Editorial Views  |   May 2017
If We Ask a Mouse about Biotrauma, Will It Give Us a Sensible Answer?
Author Notes
  • From the Section of Anaesthetics, Pain Medicine and Intensive Care, Faculty of Medicine, Imperial College London, London, United Kingdom.
  • Corresponding article on page 909.
    Corresponding article on page 909.×
  • Accepted for publication February 7, 2017.
    Accepted for publication February 7, 2017.×
  • Address correspondence to Dr. Takata: m.takata@imperial.ac.uk
Article Information
Editorial Views / Critical Care / Respiratory System
Editorial Views   |   May 2017
If We Ask a Mouse about Biotrauma, Will It Give Us a Sensible Answer?
Anesthesiology 5 2017, Vol.126, 766-767. doi:10.1097/ALN.0000000000001606
Anesthesiology 5 2017, Vol.126, 766-767. doi:10.1097/ALN.0000000000001606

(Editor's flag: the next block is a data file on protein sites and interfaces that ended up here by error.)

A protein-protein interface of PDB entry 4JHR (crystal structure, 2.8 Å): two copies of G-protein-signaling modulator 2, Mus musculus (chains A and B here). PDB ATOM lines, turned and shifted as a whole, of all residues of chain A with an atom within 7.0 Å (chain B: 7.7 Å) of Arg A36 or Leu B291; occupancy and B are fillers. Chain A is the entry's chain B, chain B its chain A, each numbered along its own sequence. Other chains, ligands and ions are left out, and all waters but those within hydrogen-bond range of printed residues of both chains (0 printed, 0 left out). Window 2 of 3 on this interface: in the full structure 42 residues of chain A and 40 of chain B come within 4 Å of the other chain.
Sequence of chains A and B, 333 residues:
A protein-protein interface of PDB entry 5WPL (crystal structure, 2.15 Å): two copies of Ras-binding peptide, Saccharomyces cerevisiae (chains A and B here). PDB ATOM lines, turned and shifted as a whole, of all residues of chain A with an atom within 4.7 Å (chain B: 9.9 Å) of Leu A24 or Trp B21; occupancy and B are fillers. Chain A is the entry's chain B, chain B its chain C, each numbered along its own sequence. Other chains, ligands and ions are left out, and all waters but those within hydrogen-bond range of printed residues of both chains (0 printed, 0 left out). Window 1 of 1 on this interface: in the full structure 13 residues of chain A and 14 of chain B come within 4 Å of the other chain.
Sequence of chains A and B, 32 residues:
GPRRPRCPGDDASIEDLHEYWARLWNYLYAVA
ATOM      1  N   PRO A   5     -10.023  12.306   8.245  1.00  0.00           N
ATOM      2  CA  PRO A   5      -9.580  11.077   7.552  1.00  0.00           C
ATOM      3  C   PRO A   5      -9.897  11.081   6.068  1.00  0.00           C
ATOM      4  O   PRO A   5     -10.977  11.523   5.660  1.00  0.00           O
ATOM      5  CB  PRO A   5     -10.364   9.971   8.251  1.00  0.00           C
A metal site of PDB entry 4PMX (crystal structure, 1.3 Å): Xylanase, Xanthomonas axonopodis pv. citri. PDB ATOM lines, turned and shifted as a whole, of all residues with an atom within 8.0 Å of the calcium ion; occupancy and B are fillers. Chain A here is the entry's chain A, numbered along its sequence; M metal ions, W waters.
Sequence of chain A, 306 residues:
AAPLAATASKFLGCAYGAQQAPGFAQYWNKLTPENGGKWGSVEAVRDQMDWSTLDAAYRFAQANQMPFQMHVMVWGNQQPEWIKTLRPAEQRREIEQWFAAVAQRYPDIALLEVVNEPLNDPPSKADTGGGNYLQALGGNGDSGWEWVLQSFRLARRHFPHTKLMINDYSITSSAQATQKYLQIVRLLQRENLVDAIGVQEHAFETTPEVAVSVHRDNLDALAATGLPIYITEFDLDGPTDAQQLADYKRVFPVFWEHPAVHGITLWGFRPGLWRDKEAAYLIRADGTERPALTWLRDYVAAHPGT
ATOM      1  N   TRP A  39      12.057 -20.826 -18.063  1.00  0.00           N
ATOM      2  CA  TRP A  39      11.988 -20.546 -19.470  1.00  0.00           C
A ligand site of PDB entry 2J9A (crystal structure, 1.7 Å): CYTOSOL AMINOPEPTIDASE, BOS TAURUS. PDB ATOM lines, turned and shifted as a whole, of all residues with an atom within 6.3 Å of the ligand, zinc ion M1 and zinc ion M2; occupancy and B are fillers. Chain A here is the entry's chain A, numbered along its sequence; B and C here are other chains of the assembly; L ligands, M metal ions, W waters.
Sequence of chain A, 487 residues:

ACUTE respiratory distress syndrome (ARDS) is a major cause of mortality in critical care, but to date, no specific treatment exists. There is growing concern about our failure to translate from bench to bedside within the acute lung injury research community, and the crucial importance of better modeling in preclinical studies to identify targets with more predictive power is increasingly appreciated. Mechanical ventilation, while being a vital tool for support of ARDS patients, produces or worsens lung injury. This ventilator-induced lung injury (VILI) has substantive negative impact on the outcome of ARDS. Increasing tidal volumes are associated with enhanced release of local and systemic inflammatory mediators in patients, and animal models demonstrated that excessive tidal volumes induce lung inflammation, edema, and physiologic dysfunction. Such findings have lent support to the biotrauma hypothesis, i.e., VILI promotes the release of inflammatory mediators, which play a critical role in the progression of injury of the lungs as well as other systemic organs.1  In this issue of Anesthesiology, Lex and Uhlig2  investigate whether this biotrauma can be studied in so-called one-hit models of VILI in mice. Their results provide useful information for physiologists to better design mouse VILI experiments, but more importantly, provoke a series of important questions that are essential for clinicians desiring to interpret animal VILI models for future clinical translation.
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